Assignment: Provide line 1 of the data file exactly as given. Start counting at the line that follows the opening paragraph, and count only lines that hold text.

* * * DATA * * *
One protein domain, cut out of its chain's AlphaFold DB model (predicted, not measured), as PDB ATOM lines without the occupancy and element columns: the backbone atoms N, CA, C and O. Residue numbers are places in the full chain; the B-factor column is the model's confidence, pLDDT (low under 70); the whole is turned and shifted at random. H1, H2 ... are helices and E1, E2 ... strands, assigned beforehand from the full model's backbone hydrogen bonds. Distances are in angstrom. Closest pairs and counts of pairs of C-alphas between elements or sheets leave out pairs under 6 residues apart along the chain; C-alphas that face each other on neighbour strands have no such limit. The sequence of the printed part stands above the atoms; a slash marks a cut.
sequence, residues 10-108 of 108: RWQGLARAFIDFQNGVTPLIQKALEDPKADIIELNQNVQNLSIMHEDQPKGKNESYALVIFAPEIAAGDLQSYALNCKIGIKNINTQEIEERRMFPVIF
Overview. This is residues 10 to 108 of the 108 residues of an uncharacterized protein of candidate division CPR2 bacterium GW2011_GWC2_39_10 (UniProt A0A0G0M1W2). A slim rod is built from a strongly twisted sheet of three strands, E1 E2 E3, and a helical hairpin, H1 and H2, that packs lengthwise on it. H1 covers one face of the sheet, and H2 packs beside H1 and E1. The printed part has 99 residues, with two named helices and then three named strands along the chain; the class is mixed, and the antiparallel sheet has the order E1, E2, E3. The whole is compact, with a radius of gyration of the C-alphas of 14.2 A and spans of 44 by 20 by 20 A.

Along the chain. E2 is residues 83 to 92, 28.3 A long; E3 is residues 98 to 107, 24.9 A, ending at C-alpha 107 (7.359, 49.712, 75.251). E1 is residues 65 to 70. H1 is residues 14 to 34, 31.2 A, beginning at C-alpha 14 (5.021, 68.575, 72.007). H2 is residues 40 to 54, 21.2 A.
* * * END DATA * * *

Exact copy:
sequence, residues 10-108 of 108: RWQGLARAFIDFQNGVTPLIQKALEDPKADIIELNQNVQNLSIMHEDQPKGKNESYALVIFAPEIAAGDLQSYALNCKIGIKNINTQEIEERRMFPVIF